It's something that's been on the mind of most Buckeye fans since the standout signal caller showed significant improvement over the course of his junior season -- and for some, longer than that. But while Miller has the physical tools -- particularly when it comes to running the football -- that make him a college coach's dream, at least one NFL scout is skeptical of his current prospects as an NFL player.
Whereas last year the success of the San Francisco 49ers' Colin Kaepernick and the Washington Redskins' Robert Griffin III made spread system quarterbacks all the rage in the offseason, that sentiment has seemingly settled down as the 2013 season nears its end, which appears to have negatively altered how scouts view Miller as a pro prospect.
"He would've been a lot better of a pro prospect if we were going into last year's draft where you had the Kaepernicks and the Griffins who were running all over the place and people thinking that that would be successful," said one NFL scout, who spoke with BuckeyeSports.com on the condition on anonymity. "The problem is this year, that's kind of been found out a little bit, so I think teams are a little more skeptical to go in that direction with a player where (running's) his primary skill."
In addition to rushing for more than 1,000 yards and 10 touchdowns for the second consecutive year, Miller completed 63.2 percent of his passes, throwing for 1,860 yards and 22 touchdowns in what was essentially a 10-game season for the Huber Heights, Ohio native. But while an early season knee injury wasn't enough to prevent Miller from improving all of his stats aside from passing yards or winning his second straight Big Ten Offensive Player of the Year award, questions still persist over how his skill set would translate to the next level.
As the NFL scout explained, he's not necessarily similar to another Urban Meyer-coached quarterback, Tim Tebow -- whose three-year professional career came to an unceremonious end after being selected in the first round of the 2010 draft -- but Miller's inconsistency as a passer has become a cause for concern in regards to his ability as a profesional player.
"He's not a project. He's not a Tim Tebow-type player. But at the same time when you look at the throwing talent of other guys that are going to be in this class, he's not in the top tier either," the scout said. "He's got functional arm strength. He's probably in the middle 50 percent of arm strength that you see in the NFL.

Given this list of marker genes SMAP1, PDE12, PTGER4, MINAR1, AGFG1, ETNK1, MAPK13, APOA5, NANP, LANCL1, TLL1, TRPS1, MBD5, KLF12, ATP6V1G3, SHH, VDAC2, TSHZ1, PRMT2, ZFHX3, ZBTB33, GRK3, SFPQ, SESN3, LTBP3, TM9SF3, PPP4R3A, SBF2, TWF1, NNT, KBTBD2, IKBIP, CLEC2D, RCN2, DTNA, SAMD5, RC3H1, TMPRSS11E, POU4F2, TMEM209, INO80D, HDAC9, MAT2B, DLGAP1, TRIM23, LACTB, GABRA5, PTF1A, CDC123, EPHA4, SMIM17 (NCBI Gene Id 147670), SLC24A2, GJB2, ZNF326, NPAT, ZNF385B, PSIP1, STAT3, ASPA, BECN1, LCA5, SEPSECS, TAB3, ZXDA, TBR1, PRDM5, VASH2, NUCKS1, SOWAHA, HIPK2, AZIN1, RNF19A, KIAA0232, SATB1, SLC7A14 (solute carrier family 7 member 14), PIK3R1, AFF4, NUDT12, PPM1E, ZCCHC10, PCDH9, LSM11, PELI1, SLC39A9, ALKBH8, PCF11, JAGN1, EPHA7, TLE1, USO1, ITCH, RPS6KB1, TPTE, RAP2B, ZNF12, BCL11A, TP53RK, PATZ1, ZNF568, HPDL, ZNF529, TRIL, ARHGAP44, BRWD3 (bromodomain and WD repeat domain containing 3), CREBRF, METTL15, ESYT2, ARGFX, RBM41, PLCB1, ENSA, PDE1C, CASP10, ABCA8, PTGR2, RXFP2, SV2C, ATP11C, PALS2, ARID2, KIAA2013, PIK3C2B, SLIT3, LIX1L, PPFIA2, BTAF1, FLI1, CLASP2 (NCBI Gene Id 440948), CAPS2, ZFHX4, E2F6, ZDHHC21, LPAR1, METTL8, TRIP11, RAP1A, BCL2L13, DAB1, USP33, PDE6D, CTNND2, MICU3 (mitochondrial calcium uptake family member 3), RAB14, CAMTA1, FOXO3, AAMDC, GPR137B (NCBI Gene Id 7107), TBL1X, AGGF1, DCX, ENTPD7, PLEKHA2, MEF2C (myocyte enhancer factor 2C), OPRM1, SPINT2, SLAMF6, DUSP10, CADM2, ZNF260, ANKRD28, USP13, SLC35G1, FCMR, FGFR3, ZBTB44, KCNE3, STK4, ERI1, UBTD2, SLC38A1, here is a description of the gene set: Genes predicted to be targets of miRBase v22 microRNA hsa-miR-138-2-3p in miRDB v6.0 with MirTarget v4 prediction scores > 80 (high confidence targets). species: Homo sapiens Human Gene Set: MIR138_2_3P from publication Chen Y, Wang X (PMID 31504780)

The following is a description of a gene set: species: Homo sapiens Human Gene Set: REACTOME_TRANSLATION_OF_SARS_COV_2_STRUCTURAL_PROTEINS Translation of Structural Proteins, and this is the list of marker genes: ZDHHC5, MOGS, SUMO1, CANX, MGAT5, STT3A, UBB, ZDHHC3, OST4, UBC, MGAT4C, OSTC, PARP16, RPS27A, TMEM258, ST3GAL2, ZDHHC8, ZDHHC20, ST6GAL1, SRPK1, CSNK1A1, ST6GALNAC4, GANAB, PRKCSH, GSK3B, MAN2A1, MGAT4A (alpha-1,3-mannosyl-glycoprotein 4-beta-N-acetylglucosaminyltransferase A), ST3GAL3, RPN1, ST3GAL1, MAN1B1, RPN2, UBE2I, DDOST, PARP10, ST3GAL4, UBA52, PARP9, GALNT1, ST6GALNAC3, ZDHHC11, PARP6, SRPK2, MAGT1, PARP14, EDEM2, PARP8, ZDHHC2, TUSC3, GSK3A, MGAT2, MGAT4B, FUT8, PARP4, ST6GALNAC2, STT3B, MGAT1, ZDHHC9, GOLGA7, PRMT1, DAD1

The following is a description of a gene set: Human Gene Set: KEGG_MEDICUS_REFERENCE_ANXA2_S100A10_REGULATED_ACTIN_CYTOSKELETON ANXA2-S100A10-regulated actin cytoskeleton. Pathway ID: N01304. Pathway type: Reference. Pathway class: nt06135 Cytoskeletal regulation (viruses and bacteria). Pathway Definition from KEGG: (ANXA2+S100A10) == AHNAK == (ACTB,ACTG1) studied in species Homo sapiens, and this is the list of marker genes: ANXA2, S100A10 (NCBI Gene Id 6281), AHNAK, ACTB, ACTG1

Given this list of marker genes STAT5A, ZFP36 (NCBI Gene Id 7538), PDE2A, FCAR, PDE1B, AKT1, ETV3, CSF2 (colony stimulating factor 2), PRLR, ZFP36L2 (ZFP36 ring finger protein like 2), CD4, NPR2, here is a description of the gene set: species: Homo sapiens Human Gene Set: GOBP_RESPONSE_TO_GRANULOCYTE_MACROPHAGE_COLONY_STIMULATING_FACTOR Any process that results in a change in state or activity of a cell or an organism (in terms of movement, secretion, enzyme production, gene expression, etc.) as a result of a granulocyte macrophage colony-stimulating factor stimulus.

"His accuracy has a lot of room for improvement, and that's not even what's his pure completion percentage -- where is he putting the ball? Is it a place where a guy can get more yards? -- all the little things that go in right there."
Given all of the questions that surround Miller as a pro player -- and what is expected to be a deeper than usual quarterback class in 2014 -- the scout is skeptical that the two-time reigning Big Ten Quarterback of the Year could be a first round pick in next May's draft. After that, however, his raw talent could win out, and potentially push him into the third or even second round of the selection show.
"Right now if he came out, he's definitely not in that first day mix," said the scout. "And then it would all be about how he tested and interviewed and all that on whether he could sneak in to those next couple of rounds. I definitely think he'd be in that second tier of quarterbacks that you'd start looking at."
The good news for Miller, however, is that he has a year of college eligibility remaining to improve, should he choose to use it. External factors of course could always come into play when it comes to Miller making his decision, but as far as his long-term success as a pro player, the scout tends agree with Meyer that one more year in college could be best for all involved.
"I know he's got a child and some other things going on. I don't know if he's just outgrown Columbus or what, but I do know that it's at the top of the mind with both the kid and the people around there," the scout said of Miller potentially declaring for the draft. "I'm not giving advice either way, but I would hope that they see the big picture with everything that's going on and he makes the right decision."
The deadline for underclassmen to enter the 2014 NFL Draft is Jan. 15, 2014.